Adams Papers

To John Adams from James Sullivan, 23 July 1789

Boston 23d July 1789


I have to acknowledge the honor of receiving your Letter dated the 14th July. as to the subject respecting an opposition to the constitution of the United States, there are no doubt men in every society whose desperate fortunes render them alike Enemies to all government, but the people with very few execptions, and these by no means important consider the government of the United States as the palladium of their Liberty and a system which at all events is to be supported. there are in it imprefections which we all wish to have cured and hope that Wisdom and Experience will point us to the remedy—that matter of trial by juries I must always repeat is a matter of consequence with me. but should the Executive Legislative and Judicial powers be properly balanced the security of trial by Jury would grow out of that balance naturally. if there is an objection against that balance of power in the minds of the people of this Country, it has arisen from from the Exorbitant power of the Crown while we were a part of the British Empire. perhaps as we had no representative in Parliament the reasoning is wrong to conclude that an Executive power here possessing the same perogatives as a King there did would be dangerous to us, but will not time and reasoning bring all right?

we are a young nation; and [government] that the several separate powers will gain strength from time to time as the Limbs in an animal gain strength and proportion by age, and not there will see a period (God give it soon) when the Constitution of the United States will arrive at compleat perfection and will after that <begin> in time like that of other Countries <[. . .]> decline: but in the mean time every aid will be given by the patriots which can be applied without convulsing the whole frame. perhaps in this moment when such an intire confidence is placed by the people in the men at the head of Govenment many masterly and Effucious strokes may be given to insert in some measure the equlibrium wanting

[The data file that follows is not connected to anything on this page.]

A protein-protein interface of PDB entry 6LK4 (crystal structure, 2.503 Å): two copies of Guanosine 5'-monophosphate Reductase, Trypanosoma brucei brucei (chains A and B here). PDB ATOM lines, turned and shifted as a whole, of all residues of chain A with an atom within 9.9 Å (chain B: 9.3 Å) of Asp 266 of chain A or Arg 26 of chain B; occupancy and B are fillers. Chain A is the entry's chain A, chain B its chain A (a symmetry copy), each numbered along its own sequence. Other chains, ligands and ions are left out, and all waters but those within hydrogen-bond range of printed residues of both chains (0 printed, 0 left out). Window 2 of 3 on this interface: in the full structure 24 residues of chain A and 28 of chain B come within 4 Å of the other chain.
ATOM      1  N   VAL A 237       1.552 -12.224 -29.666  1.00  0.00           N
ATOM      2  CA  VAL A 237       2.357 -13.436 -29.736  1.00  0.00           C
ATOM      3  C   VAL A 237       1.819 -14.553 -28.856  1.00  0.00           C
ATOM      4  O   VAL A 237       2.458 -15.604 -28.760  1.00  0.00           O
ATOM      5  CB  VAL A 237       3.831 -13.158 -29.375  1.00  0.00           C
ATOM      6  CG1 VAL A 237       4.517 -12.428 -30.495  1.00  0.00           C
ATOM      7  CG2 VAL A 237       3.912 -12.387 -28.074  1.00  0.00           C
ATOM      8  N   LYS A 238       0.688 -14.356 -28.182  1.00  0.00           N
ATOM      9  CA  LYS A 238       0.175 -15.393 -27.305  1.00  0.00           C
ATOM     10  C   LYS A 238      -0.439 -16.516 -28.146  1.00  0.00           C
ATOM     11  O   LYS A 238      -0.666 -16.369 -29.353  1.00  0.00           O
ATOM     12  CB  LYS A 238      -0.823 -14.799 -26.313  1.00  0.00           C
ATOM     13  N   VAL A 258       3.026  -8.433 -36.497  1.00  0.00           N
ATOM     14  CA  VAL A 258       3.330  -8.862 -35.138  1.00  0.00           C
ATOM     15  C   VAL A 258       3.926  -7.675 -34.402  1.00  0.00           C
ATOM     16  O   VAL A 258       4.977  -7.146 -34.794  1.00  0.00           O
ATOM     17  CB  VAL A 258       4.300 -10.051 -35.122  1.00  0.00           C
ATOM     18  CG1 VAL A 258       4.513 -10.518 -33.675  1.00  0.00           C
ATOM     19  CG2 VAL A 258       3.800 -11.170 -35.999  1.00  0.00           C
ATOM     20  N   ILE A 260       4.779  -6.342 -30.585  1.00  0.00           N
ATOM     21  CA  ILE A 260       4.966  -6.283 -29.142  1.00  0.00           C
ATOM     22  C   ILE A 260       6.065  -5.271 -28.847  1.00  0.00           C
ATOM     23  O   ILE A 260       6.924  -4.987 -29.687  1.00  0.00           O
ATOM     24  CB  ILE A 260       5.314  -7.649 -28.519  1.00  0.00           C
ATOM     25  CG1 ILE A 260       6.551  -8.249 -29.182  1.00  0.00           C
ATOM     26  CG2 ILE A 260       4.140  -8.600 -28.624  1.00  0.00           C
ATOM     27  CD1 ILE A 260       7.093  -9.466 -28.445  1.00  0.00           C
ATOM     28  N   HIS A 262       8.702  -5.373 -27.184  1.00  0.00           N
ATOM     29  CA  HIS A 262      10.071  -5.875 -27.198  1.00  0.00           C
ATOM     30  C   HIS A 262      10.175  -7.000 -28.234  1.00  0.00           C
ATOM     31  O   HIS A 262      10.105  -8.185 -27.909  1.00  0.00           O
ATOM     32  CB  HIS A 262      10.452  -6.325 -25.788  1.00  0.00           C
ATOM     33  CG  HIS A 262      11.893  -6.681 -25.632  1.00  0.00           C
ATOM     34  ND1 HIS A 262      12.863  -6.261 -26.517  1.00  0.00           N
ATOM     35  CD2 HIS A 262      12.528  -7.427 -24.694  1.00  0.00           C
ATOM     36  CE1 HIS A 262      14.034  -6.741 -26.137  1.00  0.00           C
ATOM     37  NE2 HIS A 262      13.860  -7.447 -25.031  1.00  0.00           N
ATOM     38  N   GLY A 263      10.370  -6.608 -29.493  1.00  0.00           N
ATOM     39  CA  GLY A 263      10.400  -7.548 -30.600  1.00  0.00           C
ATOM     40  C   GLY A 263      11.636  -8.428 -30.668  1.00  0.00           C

We have nothing new here all is peace quietness & patient Expectation for blessings which no form of Govenrment can bestow.

I am Sir with Sincere / friendship to you & your Lady / To whom pray present my Compts. / Your most obedient Humble / Servant

Ja Sullivan

This Days paper is inclosed tomorrows I have ordered to be thrown into the mail

MHi: Adams Papers.

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